How do you determine whether the function #f(x)= -6 sqrt (x)# is concave up or concave down and its intervals?

Answer 1

Use calculus (the sign of the second derivative) or algebra/precalculus graphing techniques.

Calculus

In general, to investigate concavity of the graph of function #f#, we investigate the sign of the second derivative.
#f(x) = -6x^(1/2)#
Note first that the doamin of #f# is #[0,oo)#
#f'(x) = -3x^(-1/2)#
#f''(x) = 3/2 x^(-3/2) = 3/(2sqrtx^3)#
#f''(x)# is positive for all real #x#, so it is positive for all #x# in the domain of #f#.
The graph of #f# is concave up on #(0,oo)#.

(Intervals of concavity are generally given as open intervals.)

Algebra/Precalculus

The graph of the square root function looks like this:

graph{y = sqrtx [-10, 10, -5, 5]}

That graph is concave down.

Multiplying by #-6# reflects the graph across the #x# asix and stretches it vertically by a factor of #6#:

graph{y = -6sqrtx [-6.41, 25.63, -13.2, 2.82]}

The graph is concave up.

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Answer 2

To determine the concavity of the function ( f(x) = -6\sqrt{x} ), you need to analyze its second derivative.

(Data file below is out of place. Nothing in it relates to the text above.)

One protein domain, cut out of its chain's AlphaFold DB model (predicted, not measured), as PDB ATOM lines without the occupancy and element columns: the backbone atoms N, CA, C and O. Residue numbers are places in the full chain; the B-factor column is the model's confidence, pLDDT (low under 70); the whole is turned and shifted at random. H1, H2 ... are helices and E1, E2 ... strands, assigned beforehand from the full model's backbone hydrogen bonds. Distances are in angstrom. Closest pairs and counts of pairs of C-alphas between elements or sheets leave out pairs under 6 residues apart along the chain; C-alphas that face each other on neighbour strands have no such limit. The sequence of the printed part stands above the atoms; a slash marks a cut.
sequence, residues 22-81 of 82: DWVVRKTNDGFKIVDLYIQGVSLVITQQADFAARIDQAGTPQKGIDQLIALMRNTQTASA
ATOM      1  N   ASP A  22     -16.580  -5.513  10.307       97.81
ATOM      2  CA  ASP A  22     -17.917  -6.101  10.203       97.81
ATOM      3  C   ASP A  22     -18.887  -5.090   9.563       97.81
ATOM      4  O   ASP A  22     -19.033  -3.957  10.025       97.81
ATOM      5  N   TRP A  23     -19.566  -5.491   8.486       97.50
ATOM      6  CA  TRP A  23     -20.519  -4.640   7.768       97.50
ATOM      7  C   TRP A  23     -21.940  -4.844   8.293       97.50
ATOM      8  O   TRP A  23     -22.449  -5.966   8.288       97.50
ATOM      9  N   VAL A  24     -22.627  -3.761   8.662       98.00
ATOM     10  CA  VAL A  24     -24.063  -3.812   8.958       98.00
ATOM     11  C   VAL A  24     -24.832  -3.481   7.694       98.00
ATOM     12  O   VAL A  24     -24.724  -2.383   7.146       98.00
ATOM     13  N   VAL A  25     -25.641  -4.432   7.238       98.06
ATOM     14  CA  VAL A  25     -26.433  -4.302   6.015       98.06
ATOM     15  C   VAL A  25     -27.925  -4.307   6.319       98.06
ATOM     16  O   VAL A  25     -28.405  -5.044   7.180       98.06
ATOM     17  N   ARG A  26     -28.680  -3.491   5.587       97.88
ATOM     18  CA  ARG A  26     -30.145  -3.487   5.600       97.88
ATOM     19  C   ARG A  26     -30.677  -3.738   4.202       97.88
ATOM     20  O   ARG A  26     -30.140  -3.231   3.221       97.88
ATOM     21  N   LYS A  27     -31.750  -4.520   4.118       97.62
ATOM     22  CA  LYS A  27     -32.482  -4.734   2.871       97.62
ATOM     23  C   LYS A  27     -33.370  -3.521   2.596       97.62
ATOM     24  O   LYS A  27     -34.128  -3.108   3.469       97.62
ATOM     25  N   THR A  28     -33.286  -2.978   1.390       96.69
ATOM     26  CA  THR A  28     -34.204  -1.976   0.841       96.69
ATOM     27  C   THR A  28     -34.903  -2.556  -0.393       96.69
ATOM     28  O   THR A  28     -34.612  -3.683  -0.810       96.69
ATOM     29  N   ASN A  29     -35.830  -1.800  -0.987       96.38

1. Find the first derivative ( f'(x) ) of ( f(x) ) using the power rule and chain rule. ( f'(x) = -6\frac{1}{2\sqrt{x}} = -\frac{3}{\sqrt{x}} )

  2. Find the second derivative ( f''(x) ) by differentiating ( f'(x) ) with respect to ( x ). ( f''(x) = \frac{3}{2x^{3/2}} )

Now, determine the sign of ( f''(x) ) to identify concavity:

  • If ( f''(x) > 0 ), the function is concave up.
  • If ( f''(x) < 0 ), the function is concave down.

For ( f''(x) = \frac{3}{2x^{3/2}} ), it's clear that ( f''(x) > 0 ) for all ( x > 0 ). Thus, the function ( f(x) = -6\sqrt{x} ) is concave up for all positive ( x ) values.

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Answer from HIX Tutor

When evaluating a one-sided limit, you need to be careful when a quantity is approaching zero since its sign is different depending on which way it is approaching zero from. Let us look at some examples.

When evaluating a one-sided limit, you need to be careful when a quantity is approaching zero since its sign is different depending on which way it is approaching zero from. Let us look at some examples.

When evaluating a one-sided limit, you need to be careful when a quantity is approaching zero since its sign is different depending on which way it is approaching zero from. Let us look at some examples.

When evaluating a one-sided limit, you need to be careful when a quantity is approaching zero since its sign is different depending on which way it is approaching zero from. Let us look at some examples.

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